Of fire and ferals

Life’s tough when you’re a fox. Bandicoots don’t just sit around waiting for you to catch them. And when you finally sniff one out, all that dense understorey gets in the way of a speedy chase.

But what happens if there’s no understorey in the way? Does the fox’s job become easier? And do things become a lot tougher for bandicoots?

In a land that is increasingly fire-prone, the interactions between predators, fire and native mammals in forest ecosystems is an important knowledge gap for land managers aiming to conserve native fauna. Both planned (or prescribed) fires and wildfires tend to remove a lot of understorey vegetation cover, at least temporarily.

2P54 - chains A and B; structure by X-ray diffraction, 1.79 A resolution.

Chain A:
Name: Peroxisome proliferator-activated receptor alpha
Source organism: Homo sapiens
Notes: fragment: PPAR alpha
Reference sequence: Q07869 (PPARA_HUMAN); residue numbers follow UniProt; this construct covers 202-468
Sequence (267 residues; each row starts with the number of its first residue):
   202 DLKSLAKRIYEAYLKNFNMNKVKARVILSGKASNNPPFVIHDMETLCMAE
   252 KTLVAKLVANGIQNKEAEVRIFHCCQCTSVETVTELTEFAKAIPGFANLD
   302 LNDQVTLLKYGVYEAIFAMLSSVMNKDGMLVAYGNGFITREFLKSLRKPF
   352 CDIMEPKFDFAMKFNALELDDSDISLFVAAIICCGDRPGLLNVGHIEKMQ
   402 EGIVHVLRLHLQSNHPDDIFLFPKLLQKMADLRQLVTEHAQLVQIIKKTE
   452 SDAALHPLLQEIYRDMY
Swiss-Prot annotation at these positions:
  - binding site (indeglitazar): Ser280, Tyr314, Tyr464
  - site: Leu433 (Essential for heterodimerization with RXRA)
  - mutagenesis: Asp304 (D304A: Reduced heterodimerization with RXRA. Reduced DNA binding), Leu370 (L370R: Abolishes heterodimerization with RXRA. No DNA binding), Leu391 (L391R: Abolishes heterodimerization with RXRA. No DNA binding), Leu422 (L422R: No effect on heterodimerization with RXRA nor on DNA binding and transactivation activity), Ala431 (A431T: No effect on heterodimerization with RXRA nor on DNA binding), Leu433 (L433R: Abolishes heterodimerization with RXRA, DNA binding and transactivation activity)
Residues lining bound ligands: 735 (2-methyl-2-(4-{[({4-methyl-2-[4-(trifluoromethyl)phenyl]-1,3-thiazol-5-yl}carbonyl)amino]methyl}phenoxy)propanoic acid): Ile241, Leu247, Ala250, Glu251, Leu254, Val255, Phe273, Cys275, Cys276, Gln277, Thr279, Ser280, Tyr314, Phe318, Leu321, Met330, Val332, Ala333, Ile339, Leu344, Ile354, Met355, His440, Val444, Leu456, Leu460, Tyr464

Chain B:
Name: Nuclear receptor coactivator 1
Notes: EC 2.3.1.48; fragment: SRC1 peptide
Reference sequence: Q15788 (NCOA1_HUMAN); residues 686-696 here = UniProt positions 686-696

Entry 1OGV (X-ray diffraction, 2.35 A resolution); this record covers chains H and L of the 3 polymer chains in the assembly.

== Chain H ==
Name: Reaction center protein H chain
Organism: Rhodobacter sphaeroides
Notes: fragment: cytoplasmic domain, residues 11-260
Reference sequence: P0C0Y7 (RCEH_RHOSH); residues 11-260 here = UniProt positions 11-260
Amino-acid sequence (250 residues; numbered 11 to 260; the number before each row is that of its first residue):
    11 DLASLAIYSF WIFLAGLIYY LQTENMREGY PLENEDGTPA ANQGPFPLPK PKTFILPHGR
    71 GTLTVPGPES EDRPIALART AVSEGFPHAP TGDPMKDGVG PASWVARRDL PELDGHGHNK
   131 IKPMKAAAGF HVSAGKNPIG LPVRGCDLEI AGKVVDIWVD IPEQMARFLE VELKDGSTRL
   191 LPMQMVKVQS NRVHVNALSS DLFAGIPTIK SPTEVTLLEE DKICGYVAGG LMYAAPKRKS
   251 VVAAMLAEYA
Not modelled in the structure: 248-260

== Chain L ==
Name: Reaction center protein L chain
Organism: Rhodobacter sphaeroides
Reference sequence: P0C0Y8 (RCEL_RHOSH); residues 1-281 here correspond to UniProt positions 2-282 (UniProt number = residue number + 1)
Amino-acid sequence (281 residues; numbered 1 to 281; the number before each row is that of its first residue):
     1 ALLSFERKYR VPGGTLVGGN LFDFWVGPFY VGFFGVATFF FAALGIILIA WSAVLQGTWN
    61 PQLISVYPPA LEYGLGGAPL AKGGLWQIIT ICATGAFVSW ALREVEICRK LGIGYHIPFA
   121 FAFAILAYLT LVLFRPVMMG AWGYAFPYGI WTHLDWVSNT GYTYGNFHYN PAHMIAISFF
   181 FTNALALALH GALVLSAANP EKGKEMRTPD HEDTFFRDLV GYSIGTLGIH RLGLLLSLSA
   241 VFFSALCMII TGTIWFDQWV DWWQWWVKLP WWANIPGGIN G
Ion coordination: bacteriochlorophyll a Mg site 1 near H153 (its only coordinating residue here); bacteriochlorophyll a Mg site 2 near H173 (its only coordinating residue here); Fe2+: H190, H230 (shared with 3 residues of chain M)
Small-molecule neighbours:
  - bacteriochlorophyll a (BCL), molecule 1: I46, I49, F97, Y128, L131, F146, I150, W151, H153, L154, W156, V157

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A fox checks out recently-burnt forest in the Otway Ranges (photo: B. Hradsky)

During my PhD with the Fire Ecology and Biodiversity group at the University of Melbourne, I worked with an Honours student, Craig Mildwaters, and land management agencies, to determine how foxes, feral cats and their native prey responded to a prescribed burn.  Our work was recently published in the Journal of Mammalogy.

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